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    Joined: May 2017
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    ann55 Offline OP
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    My DD will be skipping from private K into the second grade (public gifted program) this upcoming school year at a new school where she will not know anyone.

    Every time i come across threads on redshirting, i become very anxious and second guess the decision we have made to skip her. "My kid is smart, but holding him back 1 year was the best decision i made." "There is no such thing as being bored anymore because schools do a great job of recognizing different levels." This is when i start panicking and wonder if I'm going to mess her up socially.

    Did anyone have cold feet before a grade skip?

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    I wouldn't say it was cold feet, but certainly a bit of nervousness. I think it is natural for a parent to worry that a decision they make with/for their child will actually make things worse rather than better.

    Step back and remind yourself of why you pushed for the skip.

    We were MUCH less nervous leading up to our DD's second grade skip (clarification: second of two, not 2nd grade itself. Though she did skip 2nd grade, but that was her first grade skip. But not her attempt to skip 1st grade, that was something different. Now I'm just babbling...), so maybe it gets easier?

    Best of luck,
    --S.F.

    Last edited by SFrog; 04/13/18 02:34 PM.

    For gifted children, doing nothing is the wrong choice.
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    Originally Posted by ann55
    Did anyone have cold feet before a grade skip?
    These are big decisions and some people may be prone to a certain amount of second-guessing. With gifted kids, no placement is likely to be ideal, and changes in learning environments may occur... for some kids, annually... depending upon what options are available and what is the best (or least-worst) fit at a given point in time.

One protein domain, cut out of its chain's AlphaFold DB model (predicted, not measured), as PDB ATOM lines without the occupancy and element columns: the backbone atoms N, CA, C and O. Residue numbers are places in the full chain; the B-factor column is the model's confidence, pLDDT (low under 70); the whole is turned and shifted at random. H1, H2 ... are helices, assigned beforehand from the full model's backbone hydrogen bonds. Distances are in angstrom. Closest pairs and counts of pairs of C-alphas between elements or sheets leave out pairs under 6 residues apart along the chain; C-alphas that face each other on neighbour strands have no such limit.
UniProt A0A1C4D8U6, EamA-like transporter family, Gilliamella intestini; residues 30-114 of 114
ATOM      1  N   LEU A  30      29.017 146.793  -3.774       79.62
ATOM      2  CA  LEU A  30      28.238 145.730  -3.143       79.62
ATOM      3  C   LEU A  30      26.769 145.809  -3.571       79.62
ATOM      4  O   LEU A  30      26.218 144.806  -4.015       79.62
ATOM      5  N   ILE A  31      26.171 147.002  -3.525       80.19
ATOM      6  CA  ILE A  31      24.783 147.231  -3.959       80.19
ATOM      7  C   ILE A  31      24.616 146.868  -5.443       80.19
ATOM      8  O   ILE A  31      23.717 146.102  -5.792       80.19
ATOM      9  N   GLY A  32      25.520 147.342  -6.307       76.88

Originally Posted by ann55
    My DD will be skipping from private K into the second grade (public gifted program) this upcoming school year at a new school where she will not know anyone.
    Hopefully you took advice from this forum to...
    ... work at home as a family to:
    - read threads and have family discussion regarding acceleration PROs and CONs
    - make your own lists of potential PROs and CONs of available options, assign weight to factors
    - get your daughter's input
    - agree on your decision
    ... partner with school to:
    - provide child with a school visit
    - provide child with opportunity to shadow with kids she'll be in classes with
    - assess her placement and "fit"
    - consider the Iowa Acceleration Scale (IAS)
    - enroll her in activities to meet the kids ahead of time

    Originally Posted by ann55
    Every time i come across threads on redshirting, i become very anxious and second guess the decision we have made to skip her. "My kid is smart, but holding him back 1 year was the best decision i made." ... This is when i start panicking and wonder if I'm going to mess her up socially.
    Does your child have an identified issue or potential issue:
    - making new friends,
    - being flexible,
    - adjusting to new schedules, routines, surroundings,
    - exhibiting maturity typical for a child her age?